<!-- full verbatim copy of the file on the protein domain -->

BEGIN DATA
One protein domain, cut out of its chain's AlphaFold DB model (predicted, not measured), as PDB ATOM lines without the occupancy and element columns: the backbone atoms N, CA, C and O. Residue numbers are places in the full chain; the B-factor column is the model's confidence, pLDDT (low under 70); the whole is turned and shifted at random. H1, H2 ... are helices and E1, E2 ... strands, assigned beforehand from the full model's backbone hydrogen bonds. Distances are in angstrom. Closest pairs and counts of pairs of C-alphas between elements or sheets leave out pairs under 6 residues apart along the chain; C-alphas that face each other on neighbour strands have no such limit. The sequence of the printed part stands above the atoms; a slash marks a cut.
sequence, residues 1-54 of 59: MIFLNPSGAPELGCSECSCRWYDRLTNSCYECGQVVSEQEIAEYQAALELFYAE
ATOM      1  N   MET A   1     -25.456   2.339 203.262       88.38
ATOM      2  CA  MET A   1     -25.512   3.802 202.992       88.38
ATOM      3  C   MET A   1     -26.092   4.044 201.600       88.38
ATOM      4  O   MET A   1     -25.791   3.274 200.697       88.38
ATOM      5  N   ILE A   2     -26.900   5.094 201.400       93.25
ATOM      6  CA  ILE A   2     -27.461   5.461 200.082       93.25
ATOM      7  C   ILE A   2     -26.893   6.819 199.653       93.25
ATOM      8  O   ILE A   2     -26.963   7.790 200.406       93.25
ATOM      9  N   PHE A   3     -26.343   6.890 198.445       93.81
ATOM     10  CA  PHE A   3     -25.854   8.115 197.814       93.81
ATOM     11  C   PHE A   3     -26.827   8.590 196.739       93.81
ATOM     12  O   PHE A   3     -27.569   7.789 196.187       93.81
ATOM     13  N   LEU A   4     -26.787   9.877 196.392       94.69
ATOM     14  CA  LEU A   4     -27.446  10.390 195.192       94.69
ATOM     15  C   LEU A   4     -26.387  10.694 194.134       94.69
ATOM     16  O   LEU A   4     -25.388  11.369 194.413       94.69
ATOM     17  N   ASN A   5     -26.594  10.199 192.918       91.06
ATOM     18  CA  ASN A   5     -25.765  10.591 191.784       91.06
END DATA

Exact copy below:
One protein domain, cut out of its chain's AlphaFold DB model (predicted, not measured), as PDB ATOM lines without the occupancy and element columns: the backbone atoms N, CA, C and O. Residue numbers are places in the full chain; the B-factor column is the model's confidence, pLDDT (low under 70); the whole is turned and shifted at random. H1, H2 ... are helices and E1, E2 ... strands, assigned beforehand from the full model's backbone hydrogen bonds. Distances are in angstrom. Closest pairs and counts of pairs of C-alphas between elements or sheets leave out pairs under 6 residues apart along the chain; C-alphas that face each other on neighbour strands have no such limit. The sequence of the printed part stands above the atoms; a slash marks a cut.
sequence, residues 1-54 of 59: MIFLNPSGAPELGCSECSCRWYDRLTNSCYECGQVVSEQEIAEYQAALELFYAE
ATOM      1  N   MET A   1     -25.456   2.339 203.262       88.38
ATOM      2  CA  MET A   1     -25.512   3.802 202.992       88.38
ATOM      3  C   MET A   1     -26.092   4.044 201.600       88.38
ATOM      4  O   MET A   1     -25.791   3.274 200.697       88.38
ATOM      5  N   ILE A   2     -26.900   5.094 201.400       93.25
ATOM      6  CA  ILE A   2     -27.461   5.461 200.082       93.25
ATOM      7  C   ILE A   2     -26.893   6.819 199.653       93.25
ATOM      8  O   ILE A   2     -26.963   7.790 200.406       93.25
ATOM      9  N   PHE A   3     -26.343   6.890 198.445       93.81
ATOM     10  CA  PHE A   3     -25.854   8.115 197.814       93.81
ATOM     11  C   PHE A   3     -26.827   8.590 196.739       93.81
ATOM     12  O   PHE A   3     -27.569   7.789 196.187       93.81
ATOM     13  N   LEU A   4     -26.787   9.877 196.392       94.69
ATOM     14  CA  LEU A   4     -27.446  10.390 195.192       94.69
ATOM     15  C   LEU A   4     -26.387  10.694 194.134       94.69
ATOM     16  O   LEU A   4     -25.388  11.369 194.413       94.69
ATOM     17  N   ASN A   5     -26.594  10.199 192.918       91.06
ATOM     18  CA  ASN A   5     -25.765  10.591 191.784       91.06